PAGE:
Karl - I agree my OP was somewhat “shrill and hysterical”, and on reflection I regret some of the inflammatory language I used. I apologise if I offended anyone (apparently at least one), perhaps I went too far even for the Pit. I’ve calmed down a lot now, as I hope you can see, so let’s have a reasoned discussion about it rather than ranting - my bad. Thanks to all (but one) of you for doing so, anyway!

I admit I do not have much knowledge of depression, and maybe I’m not empathetic enough to have a good understanding of it. The fact remains, however, that suicide is a very selfish act. If that’s caused by depression (and hence warped judgment), then I guess it is a different ball game. However, my OP was not (supposed to be) opposing this woman’s right to treatment. It was more incredulity that such a huge sum should be awarded for something that was essentially her fault - treatment is available for depression, it’s fairly likely she made a rational decision not to look for it.

black455, whilst I appreciate that this is the Pit and you are therefore perfectly entitled to express yourself in the way you did, I would genuinely like to know more about why you disagree so vehemently. If it’s too personal, sorry if I touched a nerve. Please also see my apology above.

Cite for this increasingly annoying and under-justified soundbite? Despite (or likely because of) the relaxation of regulation covering no-win no-fee representation, personal injury claims have actually been decreasing in the UK of late. The recent increases in insurance premiums have been largely a result of the shift in liability for costs in successful suits from plaintiffs to defendants, and not the scourge of bizarro claims cherry-picked by the Daily Mail for the purposes of populist fulmination.

Good to see that within 10 posts the legal brains of the SDMB have proclaimed the suit entirely without merit and gone on to diagnose the structural problems of an entire country. Your absolute certitude is also slightly at odds with your transposition of the words “still conscious” to “unconscious”. An honest mistake, I’m sure, but I would hope it illustrates how quick people are being to jump to conclusions without even a full understanding of the summary article in the OP, let alone the full nuances of a major lawsuit.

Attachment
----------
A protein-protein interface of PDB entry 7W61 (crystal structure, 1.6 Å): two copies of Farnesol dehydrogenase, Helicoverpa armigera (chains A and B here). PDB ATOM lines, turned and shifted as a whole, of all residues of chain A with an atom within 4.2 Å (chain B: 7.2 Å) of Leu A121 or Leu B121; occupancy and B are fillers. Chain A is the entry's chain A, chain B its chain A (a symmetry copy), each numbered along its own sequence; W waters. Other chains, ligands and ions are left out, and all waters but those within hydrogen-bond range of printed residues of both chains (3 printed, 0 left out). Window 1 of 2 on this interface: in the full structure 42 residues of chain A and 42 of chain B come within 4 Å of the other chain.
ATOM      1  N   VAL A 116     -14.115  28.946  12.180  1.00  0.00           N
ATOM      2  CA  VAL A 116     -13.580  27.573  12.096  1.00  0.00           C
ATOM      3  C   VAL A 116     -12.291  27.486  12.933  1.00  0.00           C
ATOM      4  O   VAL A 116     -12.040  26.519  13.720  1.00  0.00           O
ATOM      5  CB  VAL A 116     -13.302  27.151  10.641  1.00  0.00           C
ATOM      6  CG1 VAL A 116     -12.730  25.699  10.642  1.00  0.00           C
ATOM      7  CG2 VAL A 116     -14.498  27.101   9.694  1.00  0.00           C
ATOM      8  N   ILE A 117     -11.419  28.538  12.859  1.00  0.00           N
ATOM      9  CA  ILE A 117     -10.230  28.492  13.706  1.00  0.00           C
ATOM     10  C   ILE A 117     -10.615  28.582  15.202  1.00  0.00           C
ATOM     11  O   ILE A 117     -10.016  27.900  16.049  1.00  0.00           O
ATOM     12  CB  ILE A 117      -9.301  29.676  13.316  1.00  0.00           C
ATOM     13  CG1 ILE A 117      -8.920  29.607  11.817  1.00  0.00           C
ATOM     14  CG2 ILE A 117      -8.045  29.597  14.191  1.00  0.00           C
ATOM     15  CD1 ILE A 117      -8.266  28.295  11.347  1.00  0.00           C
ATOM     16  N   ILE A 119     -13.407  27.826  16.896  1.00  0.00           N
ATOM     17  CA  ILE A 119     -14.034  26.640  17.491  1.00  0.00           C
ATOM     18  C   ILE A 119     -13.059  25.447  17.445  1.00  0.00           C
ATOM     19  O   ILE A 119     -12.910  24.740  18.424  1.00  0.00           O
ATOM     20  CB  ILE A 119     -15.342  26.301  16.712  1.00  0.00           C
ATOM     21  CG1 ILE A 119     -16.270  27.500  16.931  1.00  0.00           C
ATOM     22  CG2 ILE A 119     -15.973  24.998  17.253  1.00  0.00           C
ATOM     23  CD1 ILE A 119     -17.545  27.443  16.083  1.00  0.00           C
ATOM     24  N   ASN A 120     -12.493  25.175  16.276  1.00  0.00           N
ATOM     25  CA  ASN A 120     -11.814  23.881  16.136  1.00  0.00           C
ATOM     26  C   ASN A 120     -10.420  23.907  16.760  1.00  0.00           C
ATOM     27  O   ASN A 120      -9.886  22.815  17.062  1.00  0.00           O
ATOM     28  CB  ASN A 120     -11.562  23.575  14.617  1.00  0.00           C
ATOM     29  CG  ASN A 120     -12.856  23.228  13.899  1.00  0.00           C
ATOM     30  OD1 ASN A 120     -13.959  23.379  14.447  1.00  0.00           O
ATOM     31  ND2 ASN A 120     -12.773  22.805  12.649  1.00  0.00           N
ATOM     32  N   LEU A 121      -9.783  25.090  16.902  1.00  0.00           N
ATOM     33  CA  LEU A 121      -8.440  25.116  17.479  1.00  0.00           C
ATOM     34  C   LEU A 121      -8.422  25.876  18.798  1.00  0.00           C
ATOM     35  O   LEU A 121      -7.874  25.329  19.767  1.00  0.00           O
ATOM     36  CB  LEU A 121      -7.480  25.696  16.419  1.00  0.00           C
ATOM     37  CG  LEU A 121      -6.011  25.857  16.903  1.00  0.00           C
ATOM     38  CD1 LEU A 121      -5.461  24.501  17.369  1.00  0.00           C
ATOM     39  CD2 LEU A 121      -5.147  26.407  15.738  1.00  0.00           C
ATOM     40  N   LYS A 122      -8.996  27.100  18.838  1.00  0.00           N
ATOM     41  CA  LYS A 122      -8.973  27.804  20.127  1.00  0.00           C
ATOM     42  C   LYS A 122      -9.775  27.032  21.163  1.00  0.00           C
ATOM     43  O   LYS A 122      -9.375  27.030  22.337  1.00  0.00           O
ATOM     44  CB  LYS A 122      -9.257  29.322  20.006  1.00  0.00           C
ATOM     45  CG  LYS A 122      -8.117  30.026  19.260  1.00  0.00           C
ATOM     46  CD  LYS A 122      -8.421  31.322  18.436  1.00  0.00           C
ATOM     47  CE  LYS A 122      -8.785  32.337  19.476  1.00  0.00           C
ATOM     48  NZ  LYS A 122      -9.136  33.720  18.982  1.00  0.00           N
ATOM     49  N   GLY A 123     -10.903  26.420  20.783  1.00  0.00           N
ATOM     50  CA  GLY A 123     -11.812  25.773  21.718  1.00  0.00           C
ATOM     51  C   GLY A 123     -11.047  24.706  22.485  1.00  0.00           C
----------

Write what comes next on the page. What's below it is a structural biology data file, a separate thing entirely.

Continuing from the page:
If she was suffering from depression, then it’s very unlikely that she was capable of making a rational decision about much of anything, including seeking treatment or wether she should take her own life.

Actually, just the opposite. From the article, bolding mine–

Well, without knowing the full facts of the case, it’s difficult to get too worked up one way or the other. All the articles on this I have seen indicated that there were allegations both of delay in the ambulance reaching the patient due to the crew getting lost, and of unspecified errors in treatment. What the facts where, and what the award was for, I have no idea. Presumably there will be an appeal if the ambulance service feel too hard done by.

Knowed Out - I have no idea if they have updated the linked article since you looked at it, but it currently says (my emphasis):

26 mins could have made a difference versus 10 mins I suppose, but it’s a bit presumptuous of the man to assume that not only will there be an ambulance ready for despatch at all times, but they will be able to unerringly find their way to his house unimpeded by traffic, roadworks, etc.

Anyhow, looks like a bit of a lose-lose scenario for all concerned. Life sucks, and all that.

…and in the time it took me to preview my post, answer a question from a colleague and hit ‘submit’, I see both Dead Badger and Contrapuntal have already clarified the wording in the linked article.
Apologies for adding an unnecessary voice to that chorus.

No need to apologise; you make some good points. One thing I can clarify - I believe the trust running the ambulance service settled pre-trial (though without admitting liability), so there definitely won’t be an appeal.

Miller - I didn’t realise depression could be that bad (not having had experience of it). Not to call you on it, but do you have a cite for that? I’m interested in fighting my ignorance.

Perhaps she should sue her husband for not perceiving the PPD earlier. :rolleyes:

Look here.

Or here.

Or here.

My thought as well, Kid Chameleon. Her injuries seem to be a direct result of her own actions, misguided as they may have been, and not as a direct result of the 16 minute delay in the ambulance arrival.

If she has PPD, then she should have been treated for it, absolutely. But that’s not what she sued for, is it?

Sorry, but I think the judgement was wrong.

If this woman’s confined to a wheelchair and needs round-the-clock care, then the “ludicrous” £2.8 million award is going to be put into an investment account, and the income from that will be used to pay for the ongoing costs of care … this is what normally happens in such cases. Trouble is, you say “£2.8 million”, and it sounds like a win on the pools … but, if you consider it as “the amount needed to assure enough annual income to pay for medical care”, it sounds a lot less silly. 24 hour care comes expensive.

And, actually, if she actually needs that level of care, the NHS would most likely wind up paying for it anyway …